G20 promise to vaccinate 70% of the world by 2022



The heads of State or Government of the G20 pledged yesterday in Rome to vaccinate at least 70% of the world’s population in 2022, by distributing the drug against the coronavirus to poor countries, sources at the summit confirmed.

The different Ministers of Health and Economy of the forum of the twenty powers of the planet already advanced yesterday the intention to achieve this objective, proposed by the World Health Organization (WHO).

The agreement involves vaccinating 40% of the world’s population this year and 70% by 2022, as illustrated at the opening of the summit in Rome by the host prime minister, the Italian Mario Draghi.

This to “fully achieve the objective of a true and equitable recovery” and was agreed by all the leaders gathered at the summit, added the sources.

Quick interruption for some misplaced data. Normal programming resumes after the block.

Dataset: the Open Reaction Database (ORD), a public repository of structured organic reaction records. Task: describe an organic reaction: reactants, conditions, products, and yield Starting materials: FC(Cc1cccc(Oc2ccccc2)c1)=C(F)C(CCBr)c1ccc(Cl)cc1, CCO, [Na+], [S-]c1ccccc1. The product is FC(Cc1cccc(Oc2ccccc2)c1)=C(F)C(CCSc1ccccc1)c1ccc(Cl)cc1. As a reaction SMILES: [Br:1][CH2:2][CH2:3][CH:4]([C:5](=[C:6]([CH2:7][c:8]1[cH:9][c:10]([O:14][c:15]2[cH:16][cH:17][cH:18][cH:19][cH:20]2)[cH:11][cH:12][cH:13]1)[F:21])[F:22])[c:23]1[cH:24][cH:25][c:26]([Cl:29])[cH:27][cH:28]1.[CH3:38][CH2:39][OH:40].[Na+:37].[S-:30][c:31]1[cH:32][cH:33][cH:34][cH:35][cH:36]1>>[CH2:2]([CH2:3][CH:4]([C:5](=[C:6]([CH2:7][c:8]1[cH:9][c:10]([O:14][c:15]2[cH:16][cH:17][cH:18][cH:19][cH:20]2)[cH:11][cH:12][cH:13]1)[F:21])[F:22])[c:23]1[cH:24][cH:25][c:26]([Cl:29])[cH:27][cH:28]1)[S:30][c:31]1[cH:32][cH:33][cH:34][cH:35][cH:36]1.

On its first day of debates, The G20 held a panel entitled “Global Economy and Health” to address solutions to the health crisis caused by the coronavirus in the last year and a half, a question faced by all leaders in their speeches.

Furthermore, “many” of them defended the need to maintain a “multilateral” policy in search of these solutions.

Italy, with the rotating presidency of the G20 this year, proposed to strengthen the world bodies on Health to “make up for the insufficient coordination between health and financial authorities evidenced during the pandemic.”

The family photo of the G20 leaders whose summit is being held in Rome had the special presence of a representation of health workers, doctors and volunteers who have fought and are fighting on the front line against the coronavirus pandemic in Italy.

Representatives of other institutions joined the photo of the heads of State and Government of the 18 countries present, since the Russian leaders Vladimir Putin and Chinese Xi Jinping are missing.

HELP

They will share technology

In addition to donating doses to developing countries, they also spoke of the need to increase productive capacity and transfer technologies in areas such as Africa, also to prevent future health crises.

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